The ministry also said that a coalition had requested for financial support for its UPR viewing event, but Wisma Putra was unable to fulfil it due to financial considerations.
Clash of human rights interpretations
Another elephant in the room is the rivalry and hostility between the two major lobby groups, Comango and Macsa; between the two, they represent over 100 NGOs and both are sending representatives to the UPR in Geneva as part of the stakeholders reporting on Malaysia’s track record.
The main schism lies in the latter’s stance that Malaysia’s human rights policies must also uphold the Cairo Declaration on Human Rights in Islam, of which Malaysia is a signatory.
Comango had in June this year claimed that it suffered hateful attacks of a racial and religious nature. It blamed the alleged smear campaigns on state-sanctioned and private groups under the previous government, including the Coalition of Muslim Organisations in the UPR Process (MuslimUPRo) ― a predecessor to Macsa.
Saifuddin said his ministry met both sides prior to the UPR, during which it called for better understanding between the two conflicting worldviews on human rights.
“Wisma Putra is not in the position to bring the two together. I think that is really not our task,” he said.
But the minister insisted that the gap and differences between the two coalitions are minor, giving the example of the LGBT community. He claimed that both sides agree when it comes to opposing discrimination against the community, and collaborating with LGBT activists ― they only disagree on the recognising the LGBT, with Macsa refusing to do so.
In its pre-UPR statement, Macsa said it supports Putrajaya’s effort to ensure the rights of LGBT persons to religious guidance and praised efforts to help the community “to return to the right path”.
“In other issues, the differences are very small, most of the time people are on the same page. This gives us, as the government, the confidence that in actual fact we can really move forward in so many ways,” he said.
Saifuddin also said that Putrajaya will not attack any of the sides, and will render assistance to any side that gets attacked, referring to Comango’s report of hate and smear campaigns.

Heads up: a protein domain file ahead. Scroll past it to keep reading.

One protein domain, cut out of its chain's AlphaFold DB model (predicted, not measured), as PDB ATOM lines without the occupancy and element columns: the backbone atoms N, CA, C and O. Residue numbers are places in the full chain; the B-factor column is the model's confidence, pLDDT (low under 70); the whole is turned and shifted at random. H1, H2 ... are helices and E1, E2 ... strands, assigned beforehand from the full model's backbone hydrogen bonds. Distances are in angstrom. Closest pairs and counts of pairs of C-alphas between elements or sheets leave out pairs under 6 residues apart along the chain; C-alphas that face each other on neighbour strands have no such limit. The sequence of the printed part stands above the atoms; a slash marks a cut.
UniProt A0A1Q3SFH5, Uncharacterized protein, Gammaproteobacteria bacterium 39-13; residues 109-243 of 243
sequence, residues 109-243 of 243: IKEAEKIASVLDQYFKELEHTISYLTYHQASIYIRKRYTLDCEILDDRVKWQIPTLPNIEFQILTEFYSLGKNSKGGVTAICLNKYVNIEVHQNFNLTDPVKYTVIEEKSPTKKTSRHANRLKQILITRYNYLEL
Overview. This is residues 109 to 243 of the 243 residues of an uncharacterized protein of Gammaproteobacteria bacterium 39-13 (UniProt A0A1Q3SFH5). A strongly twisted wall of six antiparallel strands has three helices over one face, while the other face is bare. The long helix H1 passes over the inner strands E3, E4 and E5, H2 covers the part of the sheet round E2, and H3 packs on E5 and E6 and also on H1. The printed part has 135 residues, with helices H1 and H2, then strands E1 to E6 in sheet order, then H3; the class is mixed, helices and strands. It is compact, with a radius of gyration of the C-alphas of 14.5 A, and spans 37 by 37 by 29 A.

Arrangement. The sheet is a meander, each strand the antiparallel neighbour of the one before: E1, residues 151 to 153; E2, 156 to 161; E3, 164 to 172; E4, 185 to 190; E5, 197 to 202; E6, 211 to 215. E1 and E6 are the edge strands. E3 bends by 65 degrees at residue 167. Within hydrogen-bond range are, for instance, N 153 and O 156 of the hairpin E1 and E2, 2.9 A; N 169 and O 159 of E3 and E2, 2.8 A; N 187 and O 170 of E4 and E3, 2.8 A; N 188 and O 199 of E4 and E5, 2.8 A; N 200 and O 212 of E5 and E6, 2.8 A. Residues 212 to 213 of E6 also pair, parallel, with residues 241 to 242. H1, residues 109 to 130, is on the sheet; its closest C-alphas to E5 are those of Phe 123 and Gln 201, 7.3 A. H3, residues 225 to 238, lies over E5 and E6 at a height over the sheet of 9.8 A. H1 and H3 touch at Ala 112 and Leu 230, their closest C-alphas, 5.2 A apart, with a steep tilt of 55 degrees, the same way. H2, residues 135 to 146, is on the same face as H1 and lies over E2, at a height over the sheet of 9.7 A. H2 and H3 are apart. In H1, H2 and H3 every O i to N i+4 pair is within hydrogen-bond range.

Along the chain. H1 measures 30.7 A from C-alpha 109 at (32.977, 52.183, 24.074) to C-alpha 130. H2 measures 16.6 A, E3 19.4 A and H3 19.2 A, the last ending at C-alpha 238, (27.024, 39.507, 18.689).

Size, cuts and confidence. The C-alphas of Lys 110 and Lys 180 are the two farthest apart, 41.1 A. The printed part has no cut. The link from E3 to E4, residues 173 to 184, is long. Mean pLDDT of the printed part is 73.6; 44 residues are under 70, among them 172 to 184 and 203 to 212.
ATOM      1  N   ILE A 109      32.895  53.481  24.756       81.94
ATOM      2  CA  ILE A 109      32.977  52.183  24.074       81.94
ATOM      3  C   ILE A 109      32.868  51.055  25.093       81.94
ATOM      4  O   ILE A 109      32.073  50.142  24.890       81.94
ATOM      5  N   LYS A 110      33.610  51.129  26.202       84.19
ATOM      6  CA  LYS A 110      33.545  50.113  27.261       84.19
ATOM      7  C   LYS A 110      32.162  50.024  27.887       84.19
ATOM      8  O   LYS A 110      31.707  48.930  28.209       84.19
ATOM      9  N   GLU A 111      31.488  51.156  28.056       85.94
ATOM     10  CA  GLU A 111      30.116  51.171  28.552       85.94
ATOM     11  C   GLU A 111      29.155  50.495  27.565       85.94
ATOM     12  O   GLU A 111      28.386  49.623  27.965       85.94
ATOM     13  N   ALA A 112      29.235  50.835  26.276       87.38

He also reiterated Putrajaya and PH’s commitment to human rights, suggesting that the pact has its “own way” of looking at the issue. PH pledged in its election manifesto to ratify core international human rights conventions as soon as possible.
“We’re pro-human rights, although we understand we have our own cultural and religious background, which may in certain areas clash with what is now considered universal through international convention.
“But we want to go out there and talk to people about human rights. If we have our own values that we can share to the world, that’s what we want to do,” he said.
Held every four-and-half years, the UPR is a UNHRC mechanism that was established in 2007 to improve the treatment of human rights in all 193 UN member states.
The process involves a three-hour interactive dialogue, where UNHRC members will question Malaysia based on reports prepared by the government, UN agencies, and the stakeholders’ report.
The Malaysian delegation will be led by Foreign Ministry secretary-general Datuk Seri Ramlan Ibrahim, and will include representatives from several ministries, Attorney-General’s Chambers, Jakim, Orang Asli Development Department, and Sarawak state government,
The three countries serving as rapporteurs for Malaysia’s review are South Africa, Nepal, and Cuba.